Ian Andrews: Ceremonial

Ian Andrews maintains Fällt's high standard with Ceremonial, the inaugural release in Fällt's burn-to-order ‘Ferric' series. Fellow Australians Pimmon and Oren Ambarchi might currently be more familiar names within electronica circles, but, if there's any justice, that should change for Andrews with this exceptional outing. The Sydney-based composer brings decades of experience to the recording, having produced video and sound works since 1981 using aliases like Kurt Volentine, The Horse He's Sick, Cut With the Kitchen Knife, and Target Audience. Under the guises Hypnoblob and Disco Stu, he immersed himself in techno and drum & bass during the ‘90s and recently drew attention for Radiohack, a foray into online minimal ambience.

But Ceremonial is a peak unto itself. How to describe it? Its repetitive rhythm patterns suggest techno but it's too unusual to be delimited by that label. Its music oozes dub-like fluidity and a production style of oceanic depth, yet it's hardly dub. There's no shortage of digital handiwork either but to name it glitch would be misleading. In short, Andrews' music bears traces of said genres but distills them all into a compellingly fresh hybrid that's mesmerizing. Ceremonial is also immersive though that shouldn't surprise, considering its eight tracks stretch out with many in the eight minute range.

On most tracks, Andrews creates a looping base over which he drops swirling, syncopated layers, although the repetitiveness of the strategy is camouflaged by the tracks' sonic contrasts: an incessant whirring pattern accompanied by clanks and rattles dominates “Recursive Toupee,” for example, whereas bell patterns hypnotically pan back and forth in “Libidinal Decay.” On the majestic “Working The Whole,” machine noises and twitchy pinpricks grind out relentless chugging rhythms alongside industrial thrattle, abrasive surges, and garbled voice samples. Over its ten minutes, the track becomes increasingly dense and works up an incredible, propulsive steam until it turns progressively more vaporous, and seemingly evaporates at its end.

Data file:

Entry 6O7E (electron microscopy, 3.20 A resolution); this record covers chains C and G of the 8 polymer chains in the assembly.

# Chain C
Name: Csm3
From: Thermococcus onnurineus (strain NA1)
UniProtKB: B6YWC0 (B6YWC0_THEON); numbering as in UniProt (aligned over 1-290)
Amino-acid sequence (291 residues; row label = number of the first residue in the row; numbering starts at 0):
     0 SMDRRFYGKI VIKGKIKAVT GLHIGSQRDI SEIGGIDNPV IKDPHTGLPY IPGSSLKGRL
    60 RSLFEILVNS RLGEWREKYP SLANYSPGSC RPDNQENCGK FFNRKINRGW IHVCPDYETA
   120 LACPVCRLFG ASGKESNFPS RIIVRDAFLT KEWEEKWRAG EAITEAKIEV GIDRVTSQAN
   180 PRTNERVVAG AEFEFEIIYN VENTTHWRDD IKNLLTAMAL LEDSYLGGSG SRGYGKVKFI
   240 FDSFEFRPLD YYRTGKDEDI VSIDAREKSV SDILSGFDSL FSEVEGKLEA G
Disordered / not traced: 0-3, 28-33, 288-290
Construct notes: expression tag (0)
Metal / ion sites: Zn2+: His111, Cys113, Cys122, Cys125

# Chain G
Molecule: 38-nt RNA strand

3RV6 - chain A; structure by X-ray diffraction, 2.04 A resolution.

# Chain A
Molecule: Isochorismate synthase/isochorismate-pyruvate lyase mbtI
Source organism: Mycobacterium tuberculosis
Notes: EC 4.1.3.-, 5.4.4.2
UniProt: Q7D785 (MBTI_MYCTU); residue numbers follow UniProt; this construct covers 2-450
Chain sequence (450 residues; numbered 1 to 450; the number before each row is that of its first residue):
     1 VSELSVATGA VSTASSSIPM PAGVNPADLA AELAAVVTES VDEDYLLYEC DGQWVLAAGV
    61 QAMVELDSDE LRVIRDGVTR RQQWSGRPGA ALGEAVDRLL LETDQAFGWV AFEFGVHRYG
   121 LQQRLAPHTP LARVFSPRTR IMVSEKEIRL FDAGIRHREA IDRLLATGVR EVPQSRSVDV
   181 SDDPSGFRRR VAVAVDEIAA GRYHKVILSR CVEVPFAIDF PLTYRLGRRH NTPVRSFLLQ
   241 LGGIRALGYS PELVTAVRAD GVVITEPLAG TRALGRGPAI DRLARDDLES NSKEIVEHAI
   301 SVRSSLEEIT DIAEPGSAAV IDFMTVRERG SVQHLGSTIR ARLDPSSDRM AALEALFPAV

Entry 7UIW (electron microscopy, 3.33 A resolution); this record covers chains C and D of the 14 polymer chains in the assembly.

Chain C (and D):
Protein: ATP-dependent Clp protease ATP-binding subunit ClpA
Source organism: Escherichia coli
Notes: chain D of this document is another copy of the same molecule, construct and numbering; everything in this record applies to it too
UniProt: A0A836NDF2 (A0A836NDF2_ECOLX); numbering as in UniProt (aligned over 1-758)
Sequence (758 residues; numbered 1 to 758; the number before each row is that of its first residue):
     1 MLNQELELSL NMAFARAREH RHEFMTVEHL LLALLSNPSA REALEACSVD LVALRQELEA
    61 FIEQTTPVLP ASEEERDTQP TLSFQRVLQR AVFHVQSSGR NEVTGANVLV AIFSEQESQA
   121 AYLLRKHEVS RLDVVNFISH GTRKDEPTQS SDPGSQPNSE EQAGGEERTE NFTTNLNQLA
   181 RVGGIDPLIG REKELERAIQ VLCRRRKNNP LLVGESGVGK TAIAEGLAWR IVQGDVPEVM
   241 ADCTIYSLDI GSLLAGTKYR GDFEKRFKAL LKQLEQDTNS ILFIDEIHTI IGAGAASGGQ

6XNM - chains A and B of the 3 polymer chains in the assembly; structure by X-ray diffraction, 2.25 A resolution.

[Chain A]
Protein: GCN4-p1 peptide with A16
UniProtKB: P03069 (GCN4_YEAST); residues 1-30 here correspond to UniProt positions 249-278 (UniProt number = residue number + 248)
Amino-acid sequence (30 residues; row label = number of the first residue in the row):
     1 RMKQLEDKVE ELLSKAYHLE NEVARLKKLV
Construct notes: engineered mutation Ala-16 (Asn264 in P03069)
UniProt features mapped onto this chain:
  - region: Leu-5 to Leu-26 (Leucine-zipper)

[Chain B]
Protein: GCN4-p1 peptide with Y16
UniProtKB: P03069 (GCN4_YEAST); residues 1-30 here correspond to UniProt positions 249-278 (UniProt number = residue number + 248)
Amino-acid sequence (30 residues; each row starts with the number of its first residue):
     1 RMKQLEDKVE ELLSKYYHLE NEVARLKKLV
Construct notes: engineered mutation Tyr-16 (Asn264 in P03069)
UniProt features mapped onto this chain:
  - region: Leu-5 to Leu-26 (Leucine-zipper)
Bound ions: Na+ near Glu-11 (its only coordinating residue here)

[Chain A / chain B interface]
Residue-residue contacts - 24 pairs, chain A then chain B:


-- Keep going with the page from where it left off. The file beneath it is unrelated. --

While the labels are obviously dissimilar in some respects, it wouldn't be hard to visualize Ceremonial as a Chain Reaction release rather than a Fällt one; in fact, the tracks move progressively closer in style to the Berlin label over the course of the record until “Andevoranto” finds it inhabiting the style fully with lush, hypnotic waves that recall Hallucinator's Landlocked. And, as if to dispel any doubt, crowd noises and exotic clatter surface through the haze of the eleven-minute closer “ Jaffa ” which clearly references Vladislav Delay's equally immersive Multila and Entain. Certainly, Ceremonial exudes the deep, dubby qualities associated with the Berlin label but, more importantly, it's a work of mesmerizing originality that, like the releases in the Chain Reaction catalogue, sublimely reconfigures if not transcends genre stereotypes.

June 2004